National Science Foundation (NSF) (DMR-1420570, 1541959); Ministry of Trade, Industry, and Energy of Korea (Sunjin-2010-002); Xerox University Affairs Committee
We thank Prof. Gi-Ra Yi from Sungkyunkwan University for helpful discussions. This work was performed in part at the Center for Nanoscale Systems (CNS) at Harvard University.
References and links
1. J. H. Holtz and S. A. Asher, “Polymerized colloidal crystal hydrogel films as intelligent chemical sensing materials,” Nature 389, 829–832 (1997). [CrossRef]
4. T. Kanai, D. Lee, H. C. Shum, R. K. Shah, and D. A. Weitz, “Gel-immobilized colloidal crystal shell with enhanced thermal sensitivity at photonic wavelengths,” Adv. Mater. 22, 4998–5002 (2010). [CrossRef] [PubMed]
5. J. Ge and Y. Yin, “Responsive photonic crystals,” Angew. Chem. Int. Ed. 50, 1492–1522 (2011). [CrossRef]
7. C. Fenzl, T. Hirsch, and O. S. Wolfbeis, “Photonic crystals for chemical sensing and biosensing,” Angew. Chem. Int. Ed. 53, 3318–3335 (2014). [CrossRef]
8. J. M. Weissman, H. B. Sunkara, S. T. Albert, and S. A. Asher, “Thermally switchable periodicities and diffraction from mesoscopically ordered materials,” Science 274, 959 (1996). [CrossRef] [PubMed]
10. M. M. Ward Muscatello, L. E. Stunja, and S. A. Asher, “Polymerized crystalline colloidal array sensing of high glucose concentrations,” Anal. Chem. 81, 4978–4986 (2009). [CrossRef]
12. T. Tanaka and D. J. Fillmore, “Kinetics of swelling of gels,” J. Chem. Phys. 70, 1214–1218 (1979). [CrossRef]
13. Y. Li and T. Tanaka, “Kinetics of swelling and shrinking of gels,” J. Chem. Phys. 92, 1365–1371 (1990). [CrossRef]
14. S. Matsukawa and I. Ando, “A study of self-diffusion of molecules in polymer gel by pulsed-gradient spin-echo 1H NMR,” Macromolecules 29, 7136–7140 (1996). [CrossRef]
17. J. D. Debord and L. A. Lyon, “Thermoresponsive photonic crystals,” J. Phys. Chem. B 104, 6327–6331 (2000). [CrossRef]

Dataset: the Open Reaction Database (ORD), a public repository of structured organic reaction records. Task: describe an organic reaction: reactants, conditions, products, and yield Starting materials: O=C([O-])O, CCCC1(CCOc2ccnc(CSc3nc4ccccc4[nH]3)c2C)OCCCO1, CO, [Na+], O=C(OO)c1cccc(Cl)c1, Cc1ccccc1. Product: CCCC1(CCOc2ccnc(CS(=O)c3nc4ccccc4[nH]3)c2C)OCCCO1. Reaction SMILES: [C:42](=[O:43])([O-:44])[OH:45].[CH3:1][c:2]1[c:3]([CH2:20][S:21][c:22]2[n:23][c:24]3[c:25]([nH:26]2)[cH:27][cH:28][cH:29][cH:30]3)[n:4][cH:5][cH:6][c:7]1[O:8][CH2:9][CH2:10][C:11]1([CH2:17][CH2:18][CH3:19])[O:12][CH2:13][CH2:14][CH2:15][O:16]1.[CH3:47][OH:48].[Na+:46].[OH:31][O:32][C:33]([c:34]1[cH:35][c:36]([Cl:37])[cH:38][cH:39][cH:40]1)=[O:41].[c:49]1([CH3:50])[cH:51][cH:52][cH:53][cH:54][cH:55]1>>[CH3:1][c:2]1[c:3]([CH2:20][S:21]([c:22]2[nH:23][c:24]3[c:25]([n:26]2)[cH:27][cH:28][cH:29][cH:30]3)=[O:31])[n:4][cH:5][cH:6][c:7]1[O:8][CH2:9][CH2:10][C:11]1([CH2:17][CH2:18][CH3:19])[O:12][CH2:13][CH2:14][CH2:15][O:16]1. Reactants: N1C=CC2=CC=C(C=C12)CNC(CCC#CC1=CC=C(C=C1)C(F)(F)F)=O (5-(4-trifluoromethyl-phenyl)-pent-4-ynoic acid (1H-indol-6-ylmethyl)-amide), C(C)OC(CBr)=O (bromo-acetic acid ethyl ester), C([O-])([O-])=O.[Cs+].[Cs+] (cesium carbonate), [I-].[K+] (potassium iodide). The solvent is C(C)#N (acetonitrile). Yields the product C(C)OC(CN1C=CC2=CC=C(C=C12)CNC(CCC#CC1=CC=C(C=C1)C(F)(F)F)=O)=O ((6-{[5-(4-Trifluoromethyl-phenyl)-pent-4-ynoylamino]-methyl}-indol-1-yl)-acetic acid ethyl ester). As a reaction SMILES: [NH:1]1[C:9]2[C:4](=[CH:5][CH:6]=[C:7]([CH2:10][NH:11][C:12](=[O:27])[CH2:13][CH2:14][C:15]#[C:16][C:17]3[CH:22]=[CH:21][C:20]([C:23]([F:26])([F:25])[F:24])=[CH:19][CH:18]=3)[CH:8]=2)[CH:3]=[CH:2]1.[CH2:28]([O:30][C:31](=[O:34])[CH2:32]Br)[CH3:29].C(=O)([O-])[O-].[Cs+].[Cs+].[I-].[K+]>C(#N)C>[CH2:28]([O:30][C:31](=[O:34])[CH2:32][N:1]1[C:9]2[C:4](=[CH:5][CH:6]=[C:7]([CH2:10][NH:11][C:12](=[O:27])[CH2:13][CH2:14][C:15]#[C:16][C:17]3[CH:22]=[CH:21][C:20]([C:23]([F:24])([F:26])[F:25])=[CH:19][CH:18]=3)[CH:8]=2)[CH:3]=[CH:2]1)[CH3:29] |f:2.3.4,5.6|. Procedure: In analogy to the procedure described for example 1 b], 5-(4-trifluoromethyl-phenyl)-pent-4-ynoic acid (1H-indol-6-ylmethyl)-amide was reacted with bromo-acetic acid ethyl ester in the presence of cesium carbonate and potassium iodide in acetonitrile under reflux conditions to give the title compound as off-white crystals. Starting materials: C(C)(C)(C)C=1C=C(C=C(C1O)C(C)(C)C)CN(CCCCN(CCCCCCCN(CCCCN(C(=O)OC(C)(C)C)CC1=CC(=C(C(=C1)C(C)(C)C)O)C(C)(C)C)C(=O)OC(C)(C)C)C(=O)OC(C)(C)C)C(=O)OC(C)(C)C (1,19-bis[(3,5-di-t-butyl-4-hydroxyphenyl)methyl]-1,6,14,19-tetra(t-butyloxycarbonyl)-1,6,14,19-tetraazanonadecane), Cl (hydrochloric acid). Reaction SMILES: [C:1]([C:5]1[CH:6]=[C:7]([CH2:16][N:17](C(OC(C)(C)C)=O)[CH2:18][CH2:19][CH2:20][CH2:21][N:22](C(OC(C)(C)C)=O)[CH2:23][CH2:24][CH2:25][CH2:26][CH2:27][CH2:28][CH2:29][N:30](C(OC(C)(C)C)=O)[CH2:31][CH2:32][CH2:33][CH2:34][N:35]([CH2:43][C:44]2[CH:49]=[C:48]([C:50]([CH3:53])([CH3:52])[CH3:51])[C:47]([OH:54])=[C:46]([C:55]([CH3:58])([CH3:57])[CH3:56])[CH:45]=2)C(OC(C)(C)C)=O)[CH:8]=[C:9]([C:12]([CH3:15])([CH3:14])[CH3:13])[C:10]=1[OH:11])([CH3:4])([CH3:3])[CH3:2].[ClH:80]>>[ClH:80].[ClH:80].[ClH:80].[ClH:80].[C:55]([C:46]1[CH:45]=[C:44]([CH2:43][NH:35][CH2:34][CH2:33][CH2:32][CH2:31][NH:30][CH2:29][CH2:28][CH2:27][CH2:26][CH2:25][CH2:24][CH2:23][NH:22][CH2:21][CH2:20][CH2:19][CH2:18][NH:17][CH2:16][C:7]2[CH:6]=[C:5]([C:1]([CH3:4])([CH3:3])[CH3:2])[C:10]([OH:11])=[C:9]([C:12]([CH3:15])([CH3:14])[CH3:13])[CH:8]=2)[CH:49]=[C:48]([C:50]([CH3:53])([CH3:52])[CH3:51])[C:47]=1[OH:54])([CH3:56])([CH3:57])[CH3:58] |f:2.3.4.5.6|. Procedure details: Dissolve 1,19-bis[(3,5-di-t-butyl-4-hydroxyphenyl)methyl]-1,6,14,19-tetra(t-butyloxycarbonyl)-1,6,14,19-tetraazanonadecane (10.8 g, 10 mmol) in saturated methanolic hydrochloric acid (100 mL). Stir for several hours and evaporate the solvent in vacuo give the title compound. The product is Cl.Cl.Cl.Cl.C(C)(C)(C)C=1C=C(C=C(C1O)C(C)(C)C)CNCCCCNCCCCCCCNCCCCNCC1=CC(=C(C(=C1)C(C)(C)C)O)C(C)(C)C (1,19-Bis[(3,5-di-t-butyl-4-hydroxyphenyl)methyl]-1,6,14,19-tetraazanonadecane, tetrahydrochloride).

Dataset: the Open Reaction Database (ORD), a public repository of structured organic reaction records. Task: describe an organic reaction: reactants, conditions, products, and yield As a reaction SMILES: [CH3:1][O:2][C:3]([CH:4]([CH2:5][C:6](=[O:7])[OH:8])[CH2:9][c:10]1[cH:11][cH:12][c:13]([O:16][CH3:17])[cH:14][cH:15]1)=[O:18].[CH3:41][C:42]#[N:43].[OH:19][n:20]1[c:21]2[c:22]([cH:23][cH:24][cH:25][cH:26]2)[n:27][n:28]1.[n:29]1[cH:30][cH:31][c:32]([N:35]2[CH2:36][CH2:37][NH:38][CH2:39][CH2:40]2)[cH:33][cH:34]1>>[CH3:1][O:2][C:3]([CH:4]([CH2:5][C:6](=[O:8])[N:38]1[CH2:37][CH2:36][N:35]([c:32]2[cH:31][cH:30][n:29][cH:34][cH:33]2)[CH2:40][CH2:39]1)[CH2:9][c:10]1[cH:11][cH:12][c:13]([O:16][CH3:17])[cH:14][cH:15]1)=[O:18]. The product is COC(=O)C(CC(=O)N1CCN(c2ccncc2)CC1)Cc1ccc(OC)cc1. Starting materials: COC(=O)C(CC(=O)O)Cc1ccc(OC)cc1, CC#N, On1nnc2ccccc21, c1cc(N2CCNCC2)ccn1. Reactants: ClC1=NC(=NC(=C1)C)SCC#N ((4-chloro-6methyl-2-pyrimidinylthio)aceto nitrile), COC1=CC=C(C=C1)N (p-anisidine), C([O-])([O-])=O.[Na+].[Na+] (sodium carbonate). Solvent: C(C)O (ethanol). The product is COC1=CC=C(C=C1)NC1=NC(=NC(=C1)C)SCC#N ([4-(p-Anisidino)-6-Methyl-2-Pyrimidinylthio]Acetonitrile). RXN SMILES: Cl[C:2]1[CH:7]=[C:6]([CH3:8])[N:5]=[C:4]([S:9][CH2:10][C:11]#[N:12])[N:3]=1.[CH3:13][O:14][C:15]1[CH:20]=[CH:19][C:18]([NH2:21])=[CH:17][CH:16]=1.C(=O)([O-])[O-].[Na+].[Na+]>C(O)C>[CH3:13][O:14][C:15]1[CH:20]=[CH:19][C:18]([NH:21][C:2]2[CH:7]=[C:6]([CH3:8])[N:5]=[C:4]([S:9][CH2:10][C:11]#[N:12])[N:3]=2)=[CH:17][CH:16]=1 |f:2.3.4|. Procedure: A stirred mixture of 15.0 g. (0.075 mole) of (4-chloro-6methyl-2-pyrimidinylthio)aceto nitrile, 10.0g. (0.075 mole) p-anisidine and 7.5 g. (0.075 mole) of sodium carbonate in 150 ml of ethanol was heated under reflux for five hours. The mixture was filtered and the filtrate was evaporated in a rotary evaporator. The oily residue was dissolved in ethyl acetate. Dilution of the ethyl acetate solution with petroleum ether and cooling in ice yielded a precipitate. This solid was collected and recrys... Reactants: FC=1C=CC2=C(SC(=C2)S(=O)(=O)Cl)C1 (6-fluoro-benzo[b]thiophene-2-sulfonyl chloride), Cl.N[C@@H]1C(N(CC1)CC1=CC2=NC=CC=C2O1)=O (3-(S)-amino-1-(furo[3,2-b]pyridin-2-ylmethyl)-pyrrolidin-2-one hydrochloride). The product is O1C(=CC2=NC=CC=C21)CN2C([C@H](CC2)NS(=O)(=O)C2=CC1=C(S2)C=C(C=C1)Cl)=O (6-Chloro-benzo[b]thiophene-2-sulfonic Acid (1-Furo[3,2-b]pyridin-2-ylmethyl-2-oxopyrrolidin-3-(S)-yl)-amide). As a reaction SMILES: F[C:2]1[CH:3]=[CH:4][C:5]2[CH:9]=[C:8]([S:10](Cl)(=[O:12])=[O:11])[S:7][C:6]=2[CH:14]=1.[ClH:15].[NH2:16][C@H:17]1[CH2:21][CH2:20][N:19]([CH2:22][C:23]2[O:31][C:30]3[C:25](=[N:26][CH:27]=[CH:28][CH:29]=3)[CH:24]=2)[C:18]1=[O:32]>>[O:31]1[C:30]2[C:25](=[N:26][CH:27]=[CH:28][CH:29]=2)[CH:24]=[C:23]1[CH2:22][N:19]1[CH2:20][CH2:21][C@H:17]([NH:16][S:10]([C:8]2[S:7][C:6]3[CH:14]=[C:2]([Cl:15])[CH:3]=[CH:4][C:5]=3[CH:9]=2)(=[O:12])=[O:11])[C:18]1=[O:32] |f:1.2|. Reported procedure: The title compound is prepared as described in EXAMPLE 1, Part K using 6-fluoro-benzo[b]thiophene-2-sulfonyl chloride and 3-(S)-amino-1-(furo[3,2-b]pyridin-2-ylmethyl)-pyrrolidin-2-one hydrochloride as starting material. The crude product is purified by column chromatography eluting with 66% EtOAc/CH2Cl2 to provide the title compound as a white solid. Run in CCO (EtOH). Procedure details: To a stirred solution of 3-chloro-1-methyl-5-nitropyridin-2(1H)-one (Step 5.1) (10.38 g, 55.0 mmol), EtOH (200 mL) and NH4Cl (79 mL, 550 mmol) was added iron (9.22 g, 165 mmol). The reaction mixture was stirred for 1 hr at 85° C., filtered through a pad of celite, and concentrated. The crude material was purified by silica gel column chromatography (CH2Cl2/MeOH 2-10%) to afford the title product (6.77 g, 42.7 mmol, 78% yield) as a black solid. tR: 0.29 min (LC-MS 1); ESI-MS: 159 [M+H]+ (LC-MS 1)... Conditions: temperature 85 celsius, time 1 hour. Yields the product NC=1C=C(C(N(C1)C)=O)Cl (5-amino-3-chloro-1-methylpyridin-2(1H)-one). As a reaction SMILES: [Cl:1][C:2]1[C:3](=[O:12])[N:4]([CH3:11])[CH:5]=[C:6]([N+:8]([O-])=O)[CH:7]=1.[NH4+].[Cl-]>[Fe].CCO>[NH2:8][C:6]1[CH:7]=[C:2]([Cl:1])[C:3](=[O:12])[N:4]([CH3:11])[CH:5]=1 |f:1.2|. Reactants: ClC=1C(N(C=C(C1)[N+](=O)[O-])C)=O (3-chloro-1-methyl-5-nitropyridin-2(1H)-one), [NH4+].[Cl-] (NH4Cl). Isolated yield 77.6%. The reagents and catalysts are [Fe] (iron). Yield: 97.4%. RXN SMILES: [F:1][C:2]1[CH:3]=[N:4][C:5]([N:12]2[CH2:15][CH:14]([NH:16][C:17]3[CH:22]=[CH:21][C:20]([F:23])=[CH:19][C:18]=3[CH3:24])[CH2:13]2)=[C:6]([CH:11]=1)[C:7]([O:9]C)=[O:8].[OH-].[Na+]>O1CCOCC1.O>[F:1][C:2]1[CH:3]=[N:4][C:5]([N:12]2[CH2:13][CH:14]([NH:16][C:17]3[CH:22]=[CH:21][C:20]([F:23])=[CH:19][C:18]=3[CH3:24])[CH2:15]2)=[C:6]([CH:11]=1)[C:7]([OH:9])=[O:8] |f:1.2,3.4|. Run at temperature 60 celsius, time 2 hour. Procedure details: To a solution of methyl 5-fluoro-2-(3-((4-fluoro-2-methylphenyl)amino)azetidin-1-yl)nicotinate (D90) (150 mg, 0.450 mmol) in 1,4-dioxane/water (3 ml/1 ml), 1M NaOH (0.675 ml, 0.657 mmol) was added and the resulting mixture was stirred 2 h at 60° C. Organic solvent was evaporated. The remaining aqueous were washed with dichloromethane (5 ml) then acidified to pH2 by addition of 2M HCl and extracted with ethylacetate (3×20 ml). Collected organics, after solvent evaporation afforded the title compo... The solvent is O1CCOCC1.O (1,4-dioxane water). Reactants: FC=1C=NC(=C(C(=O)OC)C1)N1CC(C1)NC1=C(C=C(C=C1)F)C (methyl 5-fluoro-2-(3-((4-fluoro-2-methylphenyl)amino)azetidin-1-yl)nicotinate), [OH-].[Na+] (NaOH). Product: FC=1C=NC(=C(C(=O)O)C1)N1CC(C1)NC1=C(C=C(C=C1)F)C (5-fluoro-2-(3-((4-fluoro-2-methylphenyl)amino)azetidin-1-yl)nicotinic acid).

18. L. A. Lyon, J. D. Debord, S. B. Debord, C. D. Jones, J. G. McGrath, and M. J. Serpe, “Microgel colloidal crystals,” J. Phys. Chem. B 108, 19099–19108 (2004). [CrossRef]
19. M. Chen, L. Zhou, Y. Guan, and Y. Zhang, “Polymerized microgel colloidal crystals: photonic hydrogels with tunable band gaps and fast response rates,” Angew. Chem. Int. Ed. 52, 9961–9965 (2013). [CrossRef]
20. Y. Takeoka and M. Watanabe, “Polymer gels that memorize structures of mesoscopically sized templates. Dynamic and optical nature of periodic ordered mesoporous chemical gels,” Langmuir 18, 5977–5980 (2002). [CrossRef]
21. K. Ueno, K. Matsubara, M. Watanabe, and Y. Takeoka, “An electro- and thermochromic hydrogel as a full-color indicator,” Adv. Mater. 19, 2807–2812 (2007). [CrossRef]
22. K. Matsubara, M. Watanabe, and Y. Takeoka, “A thermally adjustable multicolor photochromic hydrogel,” Angew. Chem. Int. Ed. 46, 1688–1692 (2007). [CrossRef]
23. A. Perro, G. Meng, J. Fung, and V. N. Manoharan, “Design and synthesis of model transparent aqueous colloids with optimal scattering properties,” Langmuir 25, 11295–11298 (2009). [CrossRef] [PubMed]
24. S. Magkiriadou, J.-G. Park, Y.-S. Kim, and V. N. Manoharan, “Disordered packings of core-shell particles with angle-independent structural colors,” Opt. Mater. Express 2, 1343–1352 (2012). [CrossRef]
25. J.-G. Park, S.-H. Kim, S. Magkiriadou, T. M. Choi, Y.-S. Kim, and V. N. Manoharan, “Full-spectrum photonic pigments with non-iridescent structural colors through colloidal assembly,” Angew. Chem. Int. Ed. 53, 2899–2903 (2014). [CrossRef]
26. N. Dingenouts, C. Norhausen, and M. Ballauff, “Observation of the volume transition in thermosensitive core-shell latex particles by small-angle X-ray scattering,” Macromolecules 31, 8912–8917 (1998). [CrossRef]
28. M. J. Hore, B. Hammouda, Y. Li, and H. Cheng, “Co-nonsolvency of poly (n-isopropylacrylamide) in deuterated water/ethanol mixtures,” Macromolecules 46, 7894–7901 (2013). [CrossRef]
29. X. S. Wu, A. S. Hoffman, and P. Yager, “Synthesis and characterization of thermally reversible macroporous poly (N-isopropylacrylamide) hydrogels,” J. Polym. Sci. A Polym. Chem. 30, 2121–2129 (1992). [CrossRef]
30. J. Bibette, D. Roux, and B. Pouligny, “Creaming of emulsions: the role of depletion forces induced by surfactant,” J. Phys. II 2, 401–424 (1992).
31. S. Asakura and F. Oosawa, “On interaction between two bodies immersed in a solution of macromolecules,” J. Chem. Phys. 22, 1255–1256 (1954). [CrossRef]